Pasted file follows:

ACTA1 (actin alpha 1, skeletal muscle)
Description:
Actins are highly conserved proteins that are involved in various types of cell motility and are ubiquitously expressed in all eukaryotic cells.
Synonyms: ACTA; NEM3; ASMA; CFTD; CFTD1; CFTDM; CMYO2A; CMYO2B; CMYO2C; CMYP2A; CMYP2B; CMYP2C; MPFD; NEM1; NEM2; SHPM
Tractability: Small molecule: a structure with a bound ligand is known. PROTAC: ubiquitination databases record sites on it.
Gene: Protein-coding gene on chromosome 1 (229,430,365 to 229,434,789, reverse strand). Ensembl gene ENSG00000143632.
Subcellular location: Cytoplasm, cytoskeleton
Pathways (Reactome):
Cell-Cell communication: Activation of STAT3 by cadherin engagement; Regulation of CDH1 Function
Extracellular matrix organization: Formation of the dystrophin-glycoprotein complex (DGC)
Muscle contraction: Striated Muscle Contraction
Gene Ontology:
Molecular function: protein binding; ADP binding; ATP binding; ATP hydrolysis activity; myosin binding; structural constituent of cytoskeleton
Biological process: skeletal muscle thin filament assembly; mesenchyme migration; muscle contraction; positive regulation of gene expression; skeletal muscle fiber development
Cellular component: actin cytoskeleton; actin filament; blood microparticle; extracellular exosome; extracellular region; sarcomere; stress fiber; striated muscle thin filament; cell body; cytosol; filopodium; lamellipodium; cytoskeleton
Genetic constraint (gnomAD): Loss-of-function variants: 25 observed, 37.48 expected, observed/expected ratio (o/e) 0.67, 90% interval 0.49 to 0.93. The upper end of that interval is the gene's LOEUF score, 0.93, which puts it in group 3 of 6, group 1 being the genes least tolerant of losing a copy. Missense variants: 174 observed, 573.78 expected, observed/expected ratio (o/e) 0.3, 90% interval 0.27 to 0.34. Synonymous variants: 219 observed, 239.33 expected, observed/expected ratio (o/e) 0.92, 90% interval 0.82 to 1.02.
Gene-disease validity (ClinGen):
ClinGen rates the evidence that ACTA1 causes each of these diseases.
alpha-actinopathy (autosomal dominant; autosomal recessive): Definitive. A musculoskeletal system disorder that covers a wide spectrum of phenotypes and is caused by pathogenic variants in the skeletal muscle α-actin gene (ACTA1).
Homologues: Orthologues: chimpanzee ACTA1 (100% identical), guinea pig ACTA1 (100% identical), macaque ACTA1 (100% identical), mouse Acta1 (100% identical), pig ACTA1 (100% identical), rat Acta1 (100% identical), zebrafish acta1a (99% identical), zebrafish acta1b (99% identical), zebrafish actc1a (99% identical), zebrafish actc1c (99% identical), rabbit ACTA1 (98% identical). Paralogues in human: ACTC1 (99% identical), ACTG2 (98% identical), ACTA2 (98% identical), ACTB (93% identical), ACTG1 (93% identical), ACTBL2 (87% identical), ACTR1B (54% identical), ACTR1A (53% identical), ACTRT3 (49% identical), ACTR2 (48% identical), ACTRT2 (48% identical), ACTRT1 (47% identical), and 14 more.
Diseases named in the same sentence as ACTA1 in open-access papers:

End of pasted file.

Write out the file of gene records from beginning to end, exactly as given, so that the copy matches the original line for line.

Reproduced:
ACTA1 (actin alpha 1, skeletal muscle)
Description:
Actins are highly conserved proteins that are involved in various types of cell motility and are ubiquitously expressed in all eukaryotic cells.
Synonyms: ACTA; NEM3; ASMA; CFTD; CFTD1; CFTDM; CMYO2A; CMYO2B; CMYO2C; CMYP2A; CMYP2B; CMYP2C; MPFD; NEM1; NEM2; SHPM
Tractability: Small molecule: a structure with a bound ligand is known. PROTAC: ubiquitination databases record sites on it.
Gene: Protein-coding gene on chromosome 1 (229,430,365 to 229,434,789, reverse strand). Ensembl gene ENSG00000143632.
Subcellular location: Cytoplasm, cytoskeleton
Pathways (Reactome):
Cell-Cell communication: Activation of STAT3 by cadherin engagement; Regulation of CDH1 Function
Extracellular matrix organization: Formation of the dystrophin-glycoprotein complex (DGC)
Muscle contraction: Striated Muscle Contraction
Gene Ontology:
Molecular function: protein binding; ADP binding; ATP binding; ATP hydrolysis activity; myosin binding; structural constituent of cytoskeleton
Biological process: skeletal muscle thin filament assembly; mesenchyme migration; muscle contraction; positive regulation of gene expression; skeletal muscle fiber development
Cellular component: actin cytoskeleton; actin filament; blood microparticle; extracellular exosome; extracellular region; sarcomere; stress fiber; striated muscle thin filament; cell body; cytosol; filopodium; lamellipodium; cytoskeleton
Genetic constraint (gnomAD): Loss-of-function variants: 25 observed, 37.48 expected, observed/expected ratio (o/e) 0.67, 90% interval 0.49 to 0.93. The upper end of that interval is the gene's LOEUF score, 0.93, which puts it in group 3 of 6, group 1 being the genes least tolerant of losing a copy. Missense variants: 174 observed, 573.78 expected, observed/expected ratio (o/e) 0.3, 90% interval 0.27 to 0.34. Synonymous variants: 219 observed, 239.33 expected, observed/expected ratio (o/e) 0.92, 90% interval 0.82 to 1.02.
Gene-disease validity (ClinGen):
ClinGen rates the evidence that ACTA1 causes each of these diseases.
alpha-actinopathy (autosomal dominant; autosomal recessive): Definitive. A musculoskeletal system disorder that covers a wide spectrum of phenotypes and is caused by pathogenic variants in the skeletal muscle α-actin gene (ACTA1).
Homologues: Orthologues: chimpanzee ACTA1 (100% identical), guinea pig ACTA1 (100% identical), macaque ACTA1 (100% identical), mouse Acta1 (100% identical), pig ACTA1 (100% identical), rat Acta1 (100% identical), zebrafish acta1a (99% identical), zebrafish acta1b (99% identical), zebrafish actc1a (99% identical), zebrafish actc1c (99% identical), rabbit ACTA1 (98% identical). Paralogues in human: ACTC1 (99% identical), ACTG2 (98% identical), ACTA2 (98% identical), ACTB (93% identical), ACTG1 (93% identical), ACTBL2 (87% identical), ACTR1B (54% identical), ACTR1A (53% identical), ACTRT3 (49% identical), ACTR2 (48% identical), ACTRT2 (48% identical), ACTRT1 (47% identical), and 14 more.
Diseases named in the same sentence as ACTA1 in open-access papers: